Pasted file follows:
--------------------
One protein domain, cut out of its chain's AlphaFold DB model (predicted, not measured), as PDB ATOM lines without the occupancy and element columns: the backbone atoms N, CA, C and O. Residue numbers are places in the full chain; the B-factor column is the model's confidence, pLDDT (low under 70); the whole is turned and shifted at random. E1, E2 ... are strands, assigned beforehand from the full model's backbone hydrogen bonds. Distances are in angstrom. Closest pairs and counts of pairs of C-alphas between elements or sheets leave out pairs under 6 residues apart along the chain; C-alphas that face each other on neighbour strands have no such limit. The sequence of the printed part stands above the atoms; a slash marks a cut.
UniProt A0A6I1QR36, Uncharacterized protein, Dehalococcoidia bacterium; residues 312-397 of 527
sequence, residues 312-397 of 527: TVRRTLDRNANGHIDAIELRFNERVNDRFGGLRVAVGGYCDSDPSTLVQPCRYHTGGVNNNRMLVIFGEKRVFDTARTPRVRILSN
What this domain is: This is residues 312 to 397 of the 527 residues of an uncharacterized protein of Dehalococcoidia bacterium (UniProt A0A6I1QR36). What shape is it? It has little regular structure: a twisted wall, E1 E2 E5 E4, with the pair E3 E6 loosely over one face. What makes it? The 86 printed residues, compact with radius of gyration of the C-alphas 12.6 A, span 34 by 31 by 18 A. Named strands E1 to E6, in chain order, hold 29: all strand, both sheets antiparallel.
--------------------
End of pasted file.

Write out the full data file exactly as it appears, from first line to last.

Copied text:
One protein domain, cut out of its chain's AlphaFold DB model (predicted, not measured), as PDB ATOM lines without the occupancy and element columns: the backbone atoms N, CA, C and O. Residue numbers are places in the full chain; the B-factor column is the model's confidence, pLDDT (low under 70); the whole is turned and shifted at random. E1, E2 ... are strands, assigned beforehand from the full model's backbone hydrogen bonds. Distances are in angstrom. Closest pairs and counts of pairs of C-alphas between elements or sheets leave out pairs under 6 residues apart along the chain; C-alphas that face each other on neighbour strands have no such limit. The sequence of the printed part stands above the atoms; a slash marks a cut.
UniProt A0A6I1QR36, Uncharacterized protein, Dehalococcoidia bacterium; residues 312-397 of 527
sequence, residues 312-397 of 527: TVRRTLDRNANGHIDAIELRFNERVNDRFGGLRVAVGGYCDSDPSTLVQPCRYHTGGVNNNRMLVIFGEKRVFDTARTPRVRILSN
What this domain is: This is residues 312 to 397 of the 527 residues of an uncharacterized protein of Dehalococcoidia bacterium (UniProt A0A6I1QR36). What shape is it? It has little regular structure: a twisted wall, E1 E2 E5 E4, with the pair E3 E6 loosely over one face. What makes it? The 86 printed residues, compact with radius of gyration of the C-alphas 12.6 A, span 34 by 31 by 18 A. Named strands E1 to E6, in chain order, hold 29: all strand, both sheets antiparallel.